Pandemic Budget Priorities: More Network Security Means Less Spending Elsewhere

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Remote working exploded into the consciousness of every networking professional back in March, as huge numbers of staff began working from home almost overnight. For some organizations, that meant vastly more remote workers than normal, but for others it was the first time that anyone had been allowed to work from home for any significant length of time.

That’s had a huge impact on security spending as IT departments have rushed to secure these remote workers. What’s more, this COVID-19-related spending is unlikely to abate anytime soon. That’s because security is ultimately an exercise in risk management, and spending has to be prioritized so as to bring the big risks associated with home working down to acceptable levels. According to management consultancy McKinsey, home workers’ security will remain a priority at least until the end of the year and perhaps well into the first half of 2020.

IT budgets shift toward network security – as revenue falls

That money will likely be spent on security basics like rolling out multi-factor authentication to provide strong network and application authentication for remote workers, as well as increasing VPN capacity.

But here’s the problem. Most companies’ revenues and profits have taken a hit – often a severe one – thanks to the pandemic, and that means that budgets are under pressure. When that happens, the security budget is often the first to be cut. “Like other segments of IT, we expect security will be negatively impacted by the COVID-19 crisis,” says Lawrence Pingree, managing vice president at Gartner.

If security budgets are cut, and spending on securing home workers continues, then there’s only one possible outcome: spending on other security-related activities is going to have to be cut.

The obvious areas which look like tempting candidates for budget cutting include governance and compliance, although doing so could lead to all kinds of trouble in the future. Perhaps more tempting areas to cut include advanced long term security projects around security orchestration, automation and response (SOAR) systems, behavioral analytics, and AI-assisted detection systems. And according to Gartner, spending on more familiar networking security equipment including firewall equipment and intrusion detection and prevention systems (IDPS) will be most severely impacted by spending cuts this year.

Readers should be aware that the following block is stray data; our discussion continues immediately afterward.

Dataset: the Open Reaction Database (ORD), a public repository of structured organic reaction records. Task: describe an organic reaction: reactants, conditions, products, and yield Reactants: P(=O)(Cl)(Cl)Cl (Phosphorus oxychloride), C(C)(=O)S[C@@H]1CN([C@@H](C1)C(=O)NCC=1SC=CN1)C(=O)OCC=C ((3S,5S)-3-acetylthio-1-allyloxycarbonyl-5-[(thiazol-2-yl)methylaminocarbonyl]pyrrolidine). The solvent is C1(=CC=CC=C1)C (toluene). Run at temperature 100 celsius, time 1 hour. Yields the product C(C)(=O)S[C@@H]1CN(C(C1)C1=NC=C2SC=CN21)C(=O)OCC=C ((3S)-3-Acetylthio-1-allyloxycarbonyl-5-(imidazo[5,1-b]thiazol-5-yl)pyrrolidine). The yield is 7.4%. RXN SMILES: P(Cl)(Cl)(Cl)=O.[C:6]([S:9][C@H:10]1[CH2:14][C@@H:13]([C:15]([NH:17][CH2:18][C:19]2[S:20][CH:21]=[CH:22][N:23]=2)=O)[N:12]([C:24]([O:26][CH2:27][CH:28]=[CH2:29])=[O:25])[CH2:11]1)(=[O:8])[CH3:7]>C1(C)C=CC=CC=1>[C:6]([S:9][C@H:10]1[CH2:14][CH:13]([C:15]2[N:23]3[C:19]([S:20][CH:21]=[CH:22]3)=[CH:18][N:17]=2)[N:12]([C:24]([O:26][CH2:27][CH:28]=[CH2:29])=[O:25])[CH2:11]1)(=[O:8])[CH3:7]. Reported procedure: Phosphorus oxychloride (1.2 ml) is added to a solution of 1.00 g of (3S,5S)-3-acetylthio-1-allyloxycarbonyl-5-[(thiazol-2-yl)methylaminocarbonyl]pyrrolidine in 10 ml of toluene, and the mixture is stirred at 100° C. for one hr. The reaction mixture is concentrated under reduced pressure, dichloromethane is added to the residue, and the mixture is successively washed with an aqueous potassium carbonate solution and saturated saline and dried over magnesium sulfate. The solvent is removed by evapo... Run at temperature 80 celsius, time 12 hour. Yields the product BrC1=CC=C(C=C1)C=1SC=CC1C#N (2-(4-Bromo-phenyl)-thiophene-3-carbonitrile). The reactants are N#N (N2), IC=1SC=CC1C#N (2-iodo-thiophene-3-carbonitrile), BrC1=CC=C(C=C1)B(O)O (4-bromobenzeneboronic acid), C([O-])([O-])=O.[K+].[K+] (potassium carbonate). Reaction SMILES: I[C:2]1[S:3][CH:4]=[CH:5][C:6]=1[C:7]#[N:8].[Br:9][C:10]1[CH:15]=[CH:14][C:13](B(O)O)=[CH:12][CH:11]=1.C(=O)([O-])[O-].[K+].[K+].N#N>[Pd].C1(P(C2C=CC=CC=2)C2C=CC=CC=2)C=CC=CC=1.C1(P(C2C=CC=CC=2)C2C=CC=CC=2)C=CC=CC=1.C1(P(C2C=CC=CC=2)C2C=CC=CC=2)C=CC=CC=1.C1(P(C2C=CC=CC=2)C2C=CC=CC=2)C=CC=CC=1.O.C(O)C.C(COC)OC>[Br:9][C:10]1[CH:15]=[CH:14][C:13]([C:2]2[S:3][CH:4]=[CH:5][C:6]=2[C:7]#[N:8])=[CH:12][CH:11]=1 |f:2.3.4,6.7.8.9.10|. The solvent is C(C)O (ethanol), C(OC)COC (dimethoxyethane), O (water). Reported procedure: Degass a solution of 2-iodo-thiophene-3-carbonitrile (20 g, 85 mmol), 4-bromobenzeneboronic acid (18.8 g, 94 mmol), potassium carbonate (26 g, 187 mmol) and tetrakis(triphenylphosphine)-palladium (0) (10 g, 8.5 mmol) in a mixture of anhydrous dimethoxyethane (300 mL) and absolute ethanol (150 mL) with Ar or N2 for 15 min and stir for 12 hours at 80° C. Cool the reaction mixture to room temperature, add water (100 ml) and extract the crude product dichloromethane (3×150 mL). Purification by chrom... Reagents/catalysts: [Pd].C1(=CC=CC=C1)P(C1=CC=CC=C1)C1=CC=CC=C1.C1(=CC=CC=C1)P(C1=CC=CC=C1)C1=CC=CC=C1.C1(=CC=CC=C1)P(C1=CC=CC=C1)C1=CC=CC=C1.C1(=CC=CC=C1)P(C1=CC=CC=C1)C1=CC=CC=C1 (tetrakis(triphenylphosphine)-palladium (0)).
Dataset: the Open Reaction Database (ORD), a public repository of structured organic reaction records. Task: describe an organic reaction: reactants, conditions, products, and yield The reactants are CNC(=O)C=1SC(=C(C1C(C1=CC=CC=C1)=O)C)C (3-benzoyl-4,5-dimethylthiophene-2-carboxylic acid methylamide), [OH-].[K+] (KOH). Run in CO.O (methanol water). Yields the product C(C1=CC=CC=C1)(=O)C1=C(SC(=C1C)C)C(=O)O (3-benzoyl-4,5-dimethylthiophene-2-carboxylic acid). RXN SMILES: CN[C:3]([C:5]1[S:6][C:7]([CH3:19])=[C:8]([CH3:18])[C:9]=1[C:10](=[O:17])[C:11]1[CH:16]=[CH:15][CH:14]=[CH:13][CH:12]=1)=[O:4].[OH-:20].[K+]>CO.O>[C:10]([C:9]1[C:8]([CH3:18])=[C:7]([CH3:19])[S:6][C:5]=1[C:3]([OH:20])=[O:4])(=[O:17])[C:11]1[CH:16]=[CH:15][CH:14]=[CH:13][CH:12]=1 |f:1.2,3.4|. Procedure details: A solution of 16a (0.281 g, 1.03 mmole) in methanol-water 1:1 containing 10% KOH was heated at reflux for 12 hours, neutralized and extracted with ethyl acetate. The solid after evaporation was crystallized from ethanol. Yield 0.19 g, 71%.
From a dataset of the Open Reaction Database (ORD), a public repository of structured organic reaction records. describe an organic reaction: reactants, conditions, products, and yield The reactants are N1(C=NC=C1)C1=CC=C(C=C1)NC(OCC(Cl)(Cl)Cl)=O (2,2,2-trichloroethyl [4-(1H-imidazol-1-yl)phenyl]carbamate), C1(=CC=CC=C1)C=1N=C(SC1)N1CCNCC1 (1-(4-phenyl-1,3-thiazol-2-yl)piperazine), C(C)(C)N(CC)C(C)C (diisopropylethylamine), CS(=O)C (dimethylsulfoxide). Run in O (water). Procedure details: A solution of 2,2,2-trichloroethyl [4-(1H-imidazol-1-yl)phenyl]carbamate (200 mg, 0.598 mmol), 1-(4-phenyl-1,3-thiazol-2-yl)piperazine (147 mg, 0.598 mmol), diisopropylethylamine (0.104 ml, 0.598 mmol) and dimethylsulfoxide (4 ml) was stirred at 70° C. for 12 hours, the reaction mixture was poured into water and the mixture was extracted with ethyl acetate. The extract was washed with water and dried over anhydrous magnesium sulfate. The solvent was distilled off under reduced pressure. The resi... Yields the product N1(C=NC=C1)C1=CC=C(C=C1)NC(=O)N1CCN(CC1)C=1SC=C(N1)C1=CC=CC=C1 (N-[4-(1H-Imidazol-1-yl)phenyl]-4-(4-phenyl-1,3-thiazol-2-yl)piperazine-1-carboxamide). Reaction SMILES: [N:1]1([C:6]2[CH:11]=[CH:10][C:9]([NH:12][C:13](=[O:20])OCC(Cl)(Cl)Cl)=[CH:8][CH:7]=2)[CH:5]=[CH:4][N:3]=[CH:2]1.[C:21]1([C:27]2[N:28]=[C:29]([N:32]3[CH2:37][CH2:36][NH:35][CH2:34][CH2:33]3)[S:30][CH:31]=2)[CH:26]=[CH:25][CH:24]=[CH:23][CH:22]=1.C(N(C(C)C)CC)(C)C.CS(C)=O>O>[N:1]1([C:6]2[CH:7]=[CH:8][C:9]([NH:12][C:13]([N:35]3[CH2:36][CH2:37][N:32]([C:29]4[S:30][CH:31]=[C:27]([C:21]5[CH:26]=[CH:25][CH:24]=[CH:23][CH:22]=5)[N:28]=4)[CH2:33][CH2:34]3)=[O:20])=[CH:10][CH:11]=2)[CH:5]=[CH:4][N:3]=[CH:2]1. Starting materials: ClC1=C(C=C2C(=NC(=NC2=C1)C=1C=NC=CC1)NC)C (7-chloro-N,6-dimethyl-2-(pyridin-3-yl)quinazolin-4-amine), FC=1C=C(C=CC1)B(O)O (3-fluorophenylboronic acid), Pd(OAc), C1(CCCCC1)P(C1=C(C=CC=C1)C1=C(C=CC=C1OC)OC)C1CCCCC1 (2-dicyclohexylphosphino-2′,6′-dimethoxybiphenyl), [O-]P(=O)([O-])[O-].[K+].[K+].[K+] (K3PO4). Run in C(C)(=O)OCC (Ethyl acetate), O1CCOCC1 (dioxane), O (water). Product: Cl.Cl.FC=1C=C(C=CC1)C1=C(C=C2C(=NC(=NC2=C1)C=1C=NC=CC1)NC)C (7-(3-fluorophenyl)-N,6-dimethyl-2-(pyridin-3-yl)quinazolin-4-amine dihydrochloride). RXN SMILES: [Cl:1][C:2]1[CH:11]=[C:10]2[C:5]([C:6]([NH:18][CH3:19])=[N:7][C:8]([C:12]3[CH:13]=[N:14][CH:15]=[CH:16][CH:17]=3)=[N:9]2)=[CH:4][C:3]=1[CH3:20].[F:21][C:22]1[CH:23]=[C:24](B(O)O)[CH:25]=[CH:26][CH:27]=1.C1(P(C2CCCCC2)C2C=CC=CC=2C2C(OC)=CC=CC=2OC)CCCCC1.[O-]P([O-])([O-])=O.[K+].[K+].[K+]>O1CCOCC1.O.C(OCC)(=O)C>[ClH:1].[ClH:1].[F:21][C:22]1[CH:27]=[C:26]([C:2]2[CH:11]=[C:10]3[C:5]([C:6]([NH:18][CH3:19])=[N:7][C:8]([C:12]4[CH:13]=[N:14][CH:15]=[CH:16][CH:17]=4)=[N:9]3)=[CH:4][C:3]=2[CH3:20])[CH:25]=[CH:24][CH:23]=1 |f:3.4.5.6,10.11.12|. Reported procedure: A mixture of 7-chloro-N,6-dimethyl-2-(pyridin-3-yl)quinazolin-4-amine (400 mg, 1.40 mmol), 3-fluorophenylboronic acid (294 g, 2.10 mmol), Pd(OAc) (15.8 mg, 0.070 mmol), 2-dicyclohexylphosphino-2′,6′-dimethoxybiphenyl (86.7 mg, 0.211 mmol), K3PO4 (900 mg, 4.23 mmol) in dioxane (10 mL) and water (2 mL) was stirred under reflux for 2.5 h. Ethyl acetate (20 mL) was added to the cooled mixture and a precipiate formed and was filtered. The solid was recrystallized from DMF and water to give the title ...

And therein lies the bigger problem. The pandemic has led to spending on securing remote workers being prioritized, because that’s where the biggest risk is. But let’s not forget that the old security risks haven’t gone away. Hackers are attracted to wherever the biggest opportunities are, and once remote workers are no longer the easy targets that they may have been for the past few months, the hackers will circle back to corporate networks.

That means IT departments need bigger budgets, not smaller ones, if they are to continue to prioritize pandemic-related spending while controlling all the other security risks at manageable levels.

Of course COVID-19 might disappear overnight – as if by magic – and this security problem will disappear. But reality suggests that securing an adequate network security budget should be a priority for every CIO and CISO. 

Paul Rubens
Paul Rubens
Paul Rubens is a technology journalist specializing in enterprise networking, security, storage, and virtualization. He has worked for international publications including The Financial Times, BBC, and The Economist, and is now based near Oxford, U.K. When not writing about technology Paul can usually be found playing or restoring pinball machines.

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